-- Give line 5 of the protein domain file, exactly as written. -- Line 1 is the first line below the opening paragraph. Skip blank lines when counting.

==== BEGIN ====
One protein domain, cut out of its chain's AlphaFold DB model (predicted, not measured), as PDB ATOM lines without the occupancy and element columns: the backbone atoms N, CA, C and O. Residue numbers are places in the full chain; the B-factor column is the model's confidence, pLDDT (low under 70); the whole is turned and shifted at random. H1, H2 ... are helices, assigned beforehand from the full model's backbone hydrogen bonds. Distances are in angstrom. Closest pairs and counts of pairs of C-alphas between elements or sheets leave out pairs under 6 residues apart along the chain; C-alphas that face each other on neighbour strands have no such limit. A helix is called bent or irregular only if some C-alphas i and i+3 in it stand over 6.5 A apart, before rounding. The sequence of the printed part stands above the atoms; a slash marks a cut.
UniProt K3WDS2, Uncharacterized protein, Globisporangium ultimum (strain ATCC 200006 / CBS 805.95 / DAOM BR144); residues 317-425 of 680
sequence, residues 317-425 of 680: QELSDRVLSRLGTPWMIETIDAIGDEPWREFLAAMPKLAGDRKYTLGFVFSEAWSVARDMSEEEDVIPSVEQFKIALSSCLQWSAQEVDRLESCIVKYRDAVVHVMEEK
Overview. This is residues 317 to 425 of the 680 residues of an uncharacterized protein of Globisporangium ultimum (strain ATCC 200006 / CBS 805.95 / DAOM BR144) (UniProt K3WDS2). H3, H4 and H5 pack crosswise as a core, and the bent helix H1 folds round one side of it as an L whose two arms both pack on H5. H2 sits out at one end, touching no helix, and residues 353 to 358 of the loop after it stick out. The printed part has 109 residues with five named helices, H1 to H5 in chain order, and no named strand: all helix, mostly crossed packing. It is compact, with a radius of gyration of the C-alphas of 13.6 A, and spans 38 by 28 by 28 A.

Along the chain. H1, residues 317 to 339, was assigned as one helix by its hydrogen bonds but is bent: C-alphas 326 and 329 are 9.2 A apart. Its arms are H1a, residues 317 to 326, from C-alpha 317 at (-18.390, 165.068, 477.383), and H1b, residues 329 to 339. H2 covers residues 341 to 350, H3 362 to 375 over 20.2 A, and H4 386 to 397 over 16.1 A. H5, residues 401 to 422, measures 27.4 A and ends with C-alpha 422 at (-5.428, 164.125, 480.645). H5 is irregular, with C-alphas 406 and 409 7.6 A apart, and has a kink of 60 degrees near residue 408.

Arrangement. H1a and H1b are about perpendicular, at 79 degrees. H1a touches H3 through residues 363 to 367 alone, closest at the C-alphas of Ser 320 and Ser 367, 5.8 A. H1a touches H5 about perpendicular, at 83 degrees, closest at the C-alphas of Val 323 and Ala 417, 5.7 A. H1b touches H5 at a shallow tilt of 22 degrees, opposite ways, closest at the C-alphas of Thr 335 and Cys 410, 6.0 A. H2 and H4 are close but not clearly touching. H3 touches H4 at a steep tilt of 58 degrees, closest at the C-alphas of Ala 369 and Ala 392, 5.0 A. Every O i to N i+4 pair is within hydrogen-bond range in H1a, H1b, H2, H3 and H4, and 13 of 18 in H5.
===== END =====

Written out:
Arrangement. H1a and H1b are about perpendicular, at 79 degrees. H1a touches H3 through residues 363 to 367 alone, closest at the C-alphas of Ser 320 and Ser 367, 5.8 A. H1a touches H5 about perpendicular, at 83 degrees, closest at the C-alphas of Val 323 and Ala 417, 5.7 A. H1b touches H5 at a shallow tilt of 22 degrees, opposite ways, closest at the C-alphas of Thr 335 and Cys 410, 6.0 A. H2 and H4 are close but not clearly touching. H3 touches H4 at a steep tilt of 58 degrees, closest at the C-alphas of Ala 369 and Ala 392, 5.0 A. Every O i to N i+4 pair is within hydrogen-bond range in H1a, H1b, H2, H3 and H4, and 13 of 18 in H5.